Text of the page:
If that’s the case then we really need to get rid of him now. Whether we win, lose or draw against Stoke today, I’ll be more interested in team selection and how we approach the game.
Negativity has to go or he does.
Ed’s Note [Phil]: Hi, Bill. Thank you for your letter.
Today’s game against Stoke is going to be absolutely vital, and I really hope that for the sake of morale, especially with a game against Middlesbrough to come, we can secure a victory which would certainly calm things down, if not convince everyone that Michael Beale is the right man for us.
Some of his recent selections and tactical decisions have been baffling, and I just hope that we go into the game with a more positive mindset and the intention to win the game.
Trying to contain the visitors for ninety minutes would be self-defeating and would lead to more awkward questions.
Dear Roker Report,
I’ve been a Sunderland fan as long as I’ve known football. I’ve supported them for twenty three years now; I watch all the games- mainly on TV or over the internet- and I try to get over to a couple of games a season, which hard as it’s an eight hundred and fifty mile round trip for me.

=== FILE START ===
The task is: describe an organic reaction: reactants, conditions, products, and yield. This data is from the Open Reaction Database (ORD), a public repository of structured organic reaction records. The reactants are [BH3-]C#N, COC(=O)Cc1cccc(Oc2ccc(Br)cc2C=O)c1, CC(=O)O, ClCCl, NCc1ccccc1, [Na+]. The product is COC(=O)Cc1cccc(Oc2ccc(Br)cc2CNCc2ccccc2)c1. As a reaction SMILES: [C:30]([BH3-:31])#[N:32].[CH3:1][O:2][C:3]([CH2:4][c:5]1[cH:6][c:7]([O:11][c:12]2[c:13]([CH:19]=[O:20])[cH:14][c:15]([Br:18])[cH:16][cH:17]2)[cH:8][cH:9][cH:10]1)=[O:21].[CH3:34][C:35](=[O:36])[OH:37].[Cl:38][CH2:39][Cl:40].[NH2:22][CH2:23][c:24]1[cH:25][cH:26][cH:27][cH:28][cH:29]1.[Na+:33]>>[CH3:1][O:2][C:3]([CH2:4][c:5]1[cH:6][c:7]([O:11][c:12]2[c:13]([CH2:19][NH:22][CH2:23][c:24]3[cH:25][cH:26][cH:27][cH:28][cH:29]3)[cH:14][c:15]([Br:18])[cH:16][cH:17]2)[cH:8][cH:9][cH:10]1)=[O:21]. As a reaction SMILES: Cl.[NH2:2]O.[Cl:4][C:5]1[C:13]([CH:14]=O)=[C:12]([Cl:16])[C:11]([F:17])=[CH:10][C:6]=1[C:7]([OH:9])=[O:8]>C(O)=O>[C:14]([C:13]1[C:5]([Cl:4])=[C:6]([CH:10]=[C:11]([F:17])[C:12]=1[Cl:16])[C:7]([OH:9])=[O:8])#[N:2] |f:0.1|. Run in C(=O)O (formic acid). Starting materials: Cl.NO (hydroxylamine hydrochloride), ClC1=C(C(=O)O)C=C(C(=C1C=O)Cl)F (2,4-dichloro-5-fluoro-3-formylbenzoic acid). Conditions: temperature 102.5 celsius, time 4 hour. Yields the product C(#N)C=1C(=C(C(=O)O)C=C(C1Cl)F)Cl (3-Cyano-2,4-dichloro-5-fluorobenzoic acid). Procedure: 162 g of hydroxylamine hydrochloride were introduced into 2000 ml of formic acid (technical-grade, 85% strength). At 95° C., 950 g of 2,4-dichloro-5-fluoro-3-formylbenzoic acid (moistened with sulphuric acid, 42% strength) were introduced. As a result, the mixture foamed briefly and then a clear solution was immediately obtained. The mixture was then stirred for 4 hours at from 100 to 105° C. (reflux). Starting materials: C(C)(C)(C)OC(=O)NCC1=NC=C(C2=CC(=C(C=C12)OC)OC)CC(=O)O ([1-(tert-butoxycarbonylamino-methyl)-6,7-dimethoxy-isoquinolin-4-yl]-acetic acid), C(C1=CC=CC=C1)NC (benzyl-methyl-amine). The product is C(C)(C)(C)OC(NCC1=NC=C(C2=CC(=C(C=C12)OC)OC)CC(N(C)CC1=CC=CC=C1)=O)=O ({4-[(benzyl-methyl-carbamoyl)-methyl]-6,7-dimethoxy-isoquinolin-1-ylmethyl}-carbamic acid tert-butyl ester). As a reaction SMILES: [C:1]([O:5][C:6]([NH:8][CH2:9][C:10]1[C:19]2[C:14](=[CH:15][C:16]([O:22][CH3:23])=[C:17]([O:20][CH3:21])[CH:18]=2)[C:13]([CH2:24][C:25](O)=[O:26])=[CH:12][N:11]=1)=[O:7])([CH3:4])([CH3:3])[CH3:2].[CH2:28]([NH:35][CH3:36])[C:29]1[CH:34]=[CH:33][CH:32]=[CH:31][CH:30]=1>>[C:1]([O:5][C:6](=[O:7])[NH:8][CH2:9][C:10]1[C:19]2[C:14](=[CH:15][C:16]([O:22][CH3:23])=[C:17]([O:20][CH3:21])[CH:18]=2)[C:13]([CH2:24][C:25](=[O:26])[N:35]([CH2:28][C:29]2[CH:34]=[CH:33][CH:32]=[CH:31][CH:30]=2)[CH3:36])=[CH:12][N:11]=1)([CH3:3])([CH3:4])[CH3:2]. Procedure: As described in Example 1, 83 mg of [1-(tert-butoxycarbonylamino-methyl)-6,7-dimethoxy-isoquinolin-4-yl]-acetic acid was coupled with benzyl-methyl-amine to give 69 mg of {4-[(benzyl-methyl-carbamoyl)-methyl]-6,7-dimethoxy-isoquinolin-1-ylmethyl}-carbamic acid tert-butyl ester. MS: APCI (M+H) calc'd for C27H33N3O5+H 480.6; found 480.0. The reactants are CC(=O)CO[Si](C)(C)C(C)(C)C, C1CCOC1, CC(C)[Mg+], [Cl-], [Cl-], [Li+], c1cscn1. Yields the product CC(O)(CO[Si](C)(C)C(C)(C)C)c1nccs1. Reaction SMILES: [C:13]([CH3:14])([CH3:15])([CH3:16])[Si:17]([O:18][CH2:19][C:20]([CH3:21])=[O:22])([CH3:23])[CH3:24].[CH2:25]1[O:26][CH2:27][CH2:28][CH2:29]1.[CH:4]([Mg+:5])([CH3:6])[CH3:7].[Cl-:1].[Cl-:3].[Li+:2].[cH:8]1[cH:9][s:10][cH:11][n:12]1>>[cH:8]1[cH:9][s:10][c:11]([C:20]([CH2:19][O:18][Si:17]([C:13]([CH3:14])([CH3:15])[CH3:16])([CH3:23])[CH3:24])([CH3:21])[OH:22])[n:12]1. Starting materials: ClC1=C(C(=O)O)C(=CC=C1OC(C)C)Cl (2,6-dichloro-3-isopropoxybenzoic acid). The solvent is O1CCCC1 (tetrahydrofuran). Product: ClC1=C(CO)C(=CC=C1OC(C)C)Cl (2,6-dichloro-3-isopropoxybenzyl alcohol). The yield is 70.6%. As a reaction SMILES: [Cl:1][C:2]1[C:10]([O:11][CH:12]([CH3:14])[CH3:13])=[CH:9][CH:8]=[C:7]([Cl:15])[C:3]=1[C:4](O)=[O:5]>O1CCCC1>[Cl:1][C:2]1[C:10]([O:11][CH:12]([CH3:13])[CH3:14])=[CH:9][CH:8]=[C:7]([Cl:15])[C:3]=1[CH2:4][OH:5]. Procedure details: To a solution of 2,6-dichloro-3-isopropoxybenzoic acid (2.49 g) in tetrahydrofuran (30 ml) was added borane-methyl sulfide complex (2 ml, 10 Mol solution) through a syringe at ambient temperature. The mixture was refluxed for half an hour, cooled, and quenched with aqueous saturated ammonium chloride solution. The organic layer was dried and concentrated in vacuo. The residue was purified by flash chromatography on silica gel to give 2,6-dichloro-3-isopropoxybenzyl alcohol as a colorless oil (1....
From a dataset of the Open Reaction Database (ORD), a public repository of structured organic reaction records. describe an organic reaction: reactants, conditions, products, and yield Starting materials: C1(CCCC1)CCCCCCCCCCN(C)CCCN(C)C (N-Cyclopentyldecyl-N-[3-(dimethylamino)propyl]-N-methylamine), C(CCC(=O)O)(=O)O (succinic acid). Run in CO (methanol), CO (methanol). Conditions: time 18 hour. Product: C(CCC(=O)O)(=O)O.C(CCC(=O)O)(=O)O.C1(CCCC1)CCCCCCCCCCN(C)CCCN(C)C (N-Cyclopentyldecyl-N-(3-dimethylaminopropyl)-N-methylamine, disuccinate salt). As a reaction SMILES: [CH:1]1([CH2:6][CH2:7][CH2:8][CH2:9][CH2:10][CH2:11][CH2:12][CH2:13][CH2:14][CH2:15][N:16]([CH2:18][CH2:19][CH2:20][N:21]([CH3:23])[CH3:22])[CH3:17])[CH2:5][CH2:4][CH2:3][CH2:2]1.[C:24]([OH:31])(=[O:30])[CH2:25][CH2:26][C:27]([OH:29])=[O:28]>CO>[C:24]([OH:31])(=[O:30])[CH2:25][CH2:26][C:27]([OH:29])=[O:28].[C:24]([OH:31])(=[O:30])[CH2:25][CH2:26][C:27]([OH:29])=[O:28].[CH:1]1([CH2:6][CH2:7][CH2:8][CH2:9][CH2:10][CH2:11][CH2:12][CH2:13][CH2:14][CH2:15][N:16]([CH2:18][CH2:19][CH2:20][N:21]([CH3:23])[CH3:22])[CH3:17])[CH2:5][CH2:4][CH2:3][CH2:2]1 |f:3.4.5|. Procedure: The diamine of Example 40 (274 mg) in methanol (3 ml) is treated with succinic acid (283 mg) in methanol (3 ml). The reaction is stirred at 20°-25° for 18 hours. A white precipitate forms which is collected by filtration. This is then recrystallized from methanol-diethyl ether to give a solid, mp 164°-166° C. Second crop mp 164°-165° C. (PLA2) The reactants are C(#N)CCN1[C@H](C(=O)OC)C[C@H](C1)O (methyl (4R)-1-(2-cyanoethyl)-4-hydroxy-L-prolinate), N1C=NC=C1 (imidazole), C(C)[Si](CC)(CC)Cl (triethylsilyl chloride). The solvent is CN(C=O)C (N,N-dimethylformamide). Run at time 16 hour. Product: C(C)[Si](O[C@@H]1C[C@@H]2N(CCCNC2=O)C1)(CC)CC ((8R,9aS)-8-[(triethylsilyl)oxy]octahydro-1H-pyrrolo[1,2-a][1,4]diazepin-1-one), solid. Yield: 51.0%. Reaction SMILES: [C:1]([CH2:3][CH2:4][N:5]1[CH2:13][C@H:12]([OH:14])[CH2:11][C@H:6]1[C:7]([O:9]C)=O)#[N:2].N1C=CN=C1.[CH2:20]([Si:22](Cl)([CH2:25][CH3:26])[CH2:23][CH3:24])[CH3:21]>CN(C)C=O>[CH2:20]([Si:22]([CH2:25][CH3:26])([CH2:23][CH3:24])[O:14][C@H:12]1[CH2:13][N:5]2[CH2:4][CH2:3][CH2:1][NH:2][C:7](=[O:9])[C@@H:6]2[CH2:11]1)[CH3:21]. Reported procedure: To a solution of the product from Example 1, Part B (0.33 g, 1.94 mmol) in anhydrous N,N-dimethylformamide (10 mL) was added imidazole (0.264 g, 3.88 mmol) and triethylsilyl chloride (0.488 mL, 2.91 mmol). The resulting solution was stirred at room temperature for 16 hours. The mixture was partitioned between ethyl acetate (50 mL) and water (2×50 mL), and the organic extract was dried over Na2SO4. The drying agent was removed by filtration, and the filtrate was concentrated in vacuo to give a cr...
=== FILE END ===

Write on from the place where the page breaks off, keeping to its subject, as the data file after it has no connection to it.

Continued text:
It’s apparent that the entire fan base is drained from recent events (myself included) but the head coach and owners are doing nothing whatsoever to give us a little bit of optimism.
The style of football has got worse and Michael Beale has done nothing to try and give teams who come up against us something different to think about.
I’d personally like to see Abdoullah Ba, Jewison Bennette or Nazariy Rusyn on the wings but not always sticking to the right.
Why can’t they swap sides with Jack Clarke during a game to give the opposition something different to think about? We might be able to get some balls in to the box that way. Also, Jobe is looking burnt out like Dan Neil was under Lee Johnson in League One.